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I have an inheritance chain that consists of three classes A,B, and C, where A and B are abstract, and C is a concrete implementation of B.

I have a virtual method on the base abstract class A, Foo() that I would like to override in the concrete class C.

If I try and override just in Class C it is never picked up and always uses the default base class implementation, but if I override in both B & C, it only ever uses the B.Foo() implementation of the virtual method.

Do I have to declare something extra on B.Foo() other than 'override'?

Obviously these are simplified versions of my classes, but here are my method declarations:

abstract class A {
  protected virtual string Foo() {
    return "A";
  }
}

abstract class B : A {
  protected override string Foo() {
    return "B";
  }
}

class C : B {
  protected override string Foo() {
    return "C";
  }
}
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Have you tried testing the simplified version of your classes? –  Joe Albahari Nov 23 '10 at 1:10
1  
How are you calling Foo() on class C? I tried reproducing using your sample and was unable. –  Jason Nov 23 '10 at 1:13
    
I had this same problem problem to due to other errors. Once those were fixed and I rebuilt the error went away. –  Danielson Dec 3 at 20:32

2 Answers 2

Huh?

void Main()
{
    new C().DumpFoo(); // C
    A x=new C();
    x.BaseDumpFoo(); //C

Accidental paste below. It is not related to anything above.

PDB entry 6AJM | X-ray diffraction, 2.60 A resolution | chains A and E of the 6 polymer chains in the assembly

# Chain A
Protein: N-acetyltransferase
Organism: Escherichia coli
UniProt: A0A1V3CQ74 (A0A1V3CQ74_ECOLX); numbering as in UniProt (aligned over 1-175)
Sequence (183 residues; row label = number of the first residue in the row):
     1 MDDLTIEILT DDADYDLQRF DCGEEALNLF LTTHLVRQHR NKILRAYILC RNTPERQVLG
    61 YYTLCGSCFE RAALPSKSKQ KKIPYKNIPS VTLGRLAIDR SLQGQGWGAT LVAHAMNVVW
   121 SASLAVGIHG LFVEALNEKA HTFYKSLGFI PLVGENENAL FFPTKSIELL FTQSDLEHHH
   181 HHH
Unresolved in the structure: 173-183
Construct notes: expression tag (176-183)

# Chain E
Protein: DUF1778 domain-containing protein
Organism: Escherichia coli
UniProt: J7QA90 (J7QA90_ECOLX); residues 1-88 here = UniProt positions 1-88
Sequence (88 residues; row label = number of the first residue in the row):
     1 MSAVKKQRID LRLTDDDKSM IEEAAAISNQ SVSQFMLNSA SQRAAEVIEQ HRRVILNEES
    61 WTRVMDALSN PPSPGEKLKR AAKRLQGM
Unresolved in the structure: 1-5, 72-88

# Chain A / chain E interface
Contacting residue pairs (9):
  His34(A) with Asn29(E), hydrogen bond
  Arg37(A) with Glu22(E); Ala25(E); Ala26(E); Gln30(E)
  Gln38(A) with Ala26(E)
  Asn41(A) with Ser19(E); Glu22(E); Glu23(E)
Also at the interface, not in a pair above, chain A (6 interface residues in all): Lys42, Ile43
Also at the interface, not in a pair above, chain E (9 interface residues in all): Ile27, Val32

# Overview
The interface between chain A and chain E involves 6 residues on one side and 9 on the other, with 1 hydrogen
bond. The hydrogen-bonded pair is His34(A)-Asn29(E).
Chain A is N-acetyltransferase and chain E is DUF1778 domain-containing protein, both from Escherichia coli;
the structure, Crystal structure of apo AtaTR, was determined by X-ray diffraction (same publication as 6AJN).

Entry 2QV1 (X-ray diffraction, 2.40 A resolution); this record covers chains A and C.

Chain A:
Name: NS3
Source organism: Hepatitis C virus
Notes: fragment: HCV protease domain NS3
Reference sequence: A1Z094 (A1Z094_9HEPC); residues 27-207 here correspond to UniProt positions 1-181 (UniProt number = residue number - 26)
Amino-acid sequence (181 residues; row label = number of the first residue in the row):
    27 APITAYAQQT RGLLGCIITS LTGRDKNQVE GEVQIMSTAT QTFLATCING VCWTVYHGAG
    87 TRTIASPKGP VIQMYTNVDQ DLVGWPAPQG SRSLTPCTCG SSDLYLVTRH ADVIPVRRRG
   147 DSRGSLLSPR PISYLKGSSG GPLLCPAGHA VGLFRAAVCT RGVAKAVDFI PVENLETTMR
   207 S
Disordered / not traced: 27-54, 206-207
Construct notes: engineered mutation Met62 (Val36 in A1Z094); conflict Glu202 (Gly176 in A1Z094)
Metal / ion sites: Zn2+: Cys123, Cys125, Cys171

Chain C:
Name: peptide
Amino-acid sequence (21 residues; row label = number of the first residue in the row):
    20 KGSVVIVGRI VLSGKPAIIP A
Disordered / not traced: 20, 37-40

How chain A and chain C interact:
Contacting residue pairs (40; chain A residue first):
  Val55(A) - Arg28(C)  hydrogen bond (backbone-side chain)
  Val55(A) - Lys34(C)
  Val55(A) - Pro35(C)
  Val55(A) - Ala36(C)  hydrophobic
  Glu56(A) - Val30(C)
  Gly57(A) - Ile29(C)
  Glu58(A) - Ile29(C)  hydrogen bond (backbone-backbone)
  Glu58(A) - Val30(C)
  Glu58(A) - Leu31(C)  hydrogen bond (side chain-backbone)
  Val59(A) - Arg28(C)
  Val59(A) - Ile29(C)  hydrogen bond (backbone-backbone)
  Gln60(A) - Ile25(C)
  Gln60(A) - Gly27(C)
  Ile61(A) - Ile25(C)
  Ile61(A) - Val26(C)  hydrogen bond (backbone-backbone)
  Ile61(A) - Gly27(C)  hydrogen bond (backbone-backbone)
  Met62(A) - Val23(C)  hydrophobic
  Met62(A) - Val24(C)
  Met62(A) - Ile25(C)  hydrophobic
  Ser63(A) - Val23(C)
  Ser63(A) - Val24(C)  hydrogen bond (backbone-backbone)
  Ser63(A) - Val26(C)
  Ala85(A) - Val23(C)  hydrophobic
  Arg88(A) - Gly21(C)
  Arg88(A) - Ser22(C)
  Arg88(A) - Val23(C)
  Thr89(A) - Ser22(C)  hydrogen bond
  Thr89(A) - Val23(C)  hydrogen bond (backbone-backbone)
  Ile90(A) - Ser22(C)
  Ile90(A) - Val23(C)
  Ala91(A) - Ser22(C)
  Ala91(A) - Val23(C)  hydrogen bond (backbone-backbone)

}

abstract class A {
  protected virtual string Foo() {
    return "A";
  }
  public void BaseDumpFoo()
  {
    Console.WriteLine(Foo());
  }
}

abstract class B : A {
  protected override string Foo() {
    return "B";
  }
}

class C : B {
  protected override string Foo() {
    return "C";
  }
  public void DumpFoo()
  {
    Console.WriteLine(Foo());
  }
}

Output is C. Remove Foo implementation from B and the output is still C

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Indeed, I should try reading things more carefully. With A declared as abstract, I'm not sure how the case described is reproducible. +1 –  Cody Gray Nov 23 '10 at 1:32

The problem's that since B is overriding the method, when calling it from C, it never reaches to its implementation in the inheritance hierarchy
what you need to do is define the method in B as new (so that it overrides the implementation from A) and define it also as virtual (so that C can use it's own implementation you would have something like this

abstract class A
{
    protected virtual string Foo()
    {
        return "A";
    }
}

abstract class B : A
{
    protected new virtual string Foo()
    {
        return "B";
    }
}

class C : B
{
    protected override string Foo()
    {
        return "C";
    }
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